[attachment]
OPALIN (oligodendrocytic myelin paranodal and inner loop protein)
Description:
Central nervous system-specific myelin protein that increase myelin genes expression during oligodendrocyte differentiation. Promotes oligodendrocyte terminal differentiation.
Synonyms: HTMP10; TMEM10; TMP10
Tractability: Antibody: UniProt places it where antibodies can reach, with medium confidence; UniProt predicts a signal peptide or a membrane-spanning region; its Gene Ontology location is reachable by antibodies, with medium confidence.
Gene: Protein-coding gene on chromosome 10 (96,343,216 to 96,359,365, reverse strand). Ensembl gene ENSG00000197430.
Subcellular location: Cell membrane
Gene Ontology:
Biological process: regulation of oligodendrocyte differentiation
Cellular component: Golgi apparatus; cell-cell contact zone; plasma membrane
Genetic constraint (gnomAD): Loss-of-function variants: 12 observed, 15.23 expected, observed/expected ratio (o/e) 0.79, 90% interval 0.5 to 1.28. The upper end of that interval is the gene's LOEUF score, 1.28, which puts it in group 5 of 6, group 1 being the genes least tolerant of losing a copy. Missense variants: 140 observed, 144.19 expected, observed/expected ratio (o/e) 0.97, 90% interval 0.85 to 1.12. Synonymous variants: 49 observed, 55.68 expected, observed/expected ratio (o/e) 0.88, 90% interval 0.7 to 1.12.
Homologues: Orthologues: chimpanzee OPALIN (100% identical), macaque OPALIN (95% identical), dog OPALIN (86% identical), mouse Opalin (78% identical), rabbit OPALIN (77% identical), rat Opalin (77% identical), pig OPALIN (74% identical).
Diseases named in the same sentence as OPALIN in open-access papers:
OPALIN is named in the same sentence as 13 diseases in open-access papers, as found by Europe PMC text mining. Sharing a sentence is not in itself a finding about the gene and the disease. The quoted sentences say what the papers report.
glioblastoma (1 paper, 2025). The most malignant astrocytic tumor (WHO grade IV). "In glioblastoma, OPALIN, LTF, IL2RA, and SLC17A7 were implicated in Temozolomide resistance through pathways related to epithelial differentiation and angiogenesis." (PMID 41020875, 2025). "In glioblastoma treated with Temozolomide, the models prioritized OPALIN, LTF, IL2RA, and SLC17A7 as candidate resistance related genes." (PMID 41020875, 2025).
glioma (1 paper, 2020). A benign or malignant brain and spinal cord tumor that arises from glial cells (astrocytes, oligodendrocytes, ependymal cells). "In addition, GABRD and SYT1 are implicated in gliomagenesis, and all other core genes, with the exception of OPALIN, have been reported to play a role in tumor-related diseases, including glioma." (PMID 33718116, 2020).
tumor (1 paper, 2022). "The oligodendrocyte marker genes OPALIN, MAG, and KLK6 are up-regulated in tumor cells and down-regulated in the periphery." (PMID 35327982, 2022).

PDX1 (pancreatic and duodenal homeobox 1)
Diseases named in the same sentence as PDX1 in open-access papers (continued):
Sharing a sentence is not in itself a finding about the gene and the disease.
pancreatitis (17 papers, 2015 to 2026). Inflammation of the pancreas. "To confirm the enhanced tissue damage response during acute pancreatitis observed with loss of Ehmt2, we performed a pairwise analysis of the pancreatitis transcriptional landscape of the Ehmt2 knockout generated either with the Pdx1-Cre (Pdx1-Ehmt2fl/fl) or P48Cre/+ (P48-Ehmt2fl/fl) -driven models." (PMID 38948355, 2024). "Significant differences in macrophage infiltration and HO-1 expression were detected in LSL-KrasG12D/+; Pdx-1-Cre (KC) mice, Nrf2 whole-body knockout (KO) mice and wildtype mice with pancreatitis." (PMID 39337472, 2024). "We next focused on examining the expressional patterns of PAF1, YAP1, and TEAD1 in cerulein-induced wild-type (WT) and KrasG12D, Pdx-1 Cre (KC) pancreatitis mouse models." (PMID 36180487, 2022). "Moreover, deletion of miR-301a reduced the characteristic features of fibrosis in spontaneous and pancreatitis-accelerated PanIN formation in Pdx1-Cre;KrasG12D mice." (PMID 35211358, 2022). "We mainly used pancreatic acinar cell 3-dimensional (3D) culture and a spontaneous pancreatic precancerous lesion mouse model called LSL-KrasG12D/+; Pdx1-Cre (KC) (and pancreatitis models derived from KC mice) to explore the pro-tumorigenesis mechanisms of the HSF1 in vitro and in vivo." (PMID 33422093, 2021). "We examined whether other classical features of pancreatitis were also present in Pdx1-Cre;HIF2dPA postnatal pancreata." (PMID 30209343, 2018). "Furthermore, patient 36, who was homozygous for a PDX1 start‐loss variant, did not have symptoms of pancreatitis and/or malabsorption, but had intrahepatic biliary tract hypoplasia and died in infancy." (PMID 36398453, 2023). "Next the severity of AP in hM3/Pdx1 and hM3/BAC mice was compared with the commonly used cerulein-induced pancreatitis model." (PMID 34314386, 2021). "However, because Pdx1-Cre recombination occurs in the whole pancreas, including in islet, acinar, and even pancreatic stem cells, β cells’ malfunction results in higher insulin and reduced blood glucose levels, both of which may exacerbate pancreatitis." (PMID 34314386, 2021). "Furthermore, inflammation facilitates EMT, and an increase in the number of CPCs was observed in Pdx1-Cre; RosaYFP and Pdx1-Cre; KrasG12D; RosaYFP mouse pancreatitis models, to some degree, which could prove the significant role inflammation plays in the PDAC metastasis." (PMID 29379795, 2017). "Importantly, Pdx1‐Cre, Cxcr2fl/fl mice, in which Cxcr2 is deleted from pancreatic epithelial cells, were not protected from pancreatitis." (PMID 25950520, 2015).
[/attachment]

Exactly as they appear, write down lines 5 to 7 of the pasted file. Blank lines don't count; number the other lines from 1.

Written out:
Tractability: Antibody: UniProt places it where antibodies can reach, with medium confidence; UniProt predicts a signal peptide or a membrane-spanning region; its Gene Ontology location is reachable by antibodies, with medium confidence.
Gene: Protein-coding gene on chromosome 10 (96,343,216 to 96,359,365, reverse strand). Ensembl gene ENSG00000197430.
Subcellular location: Cell membrane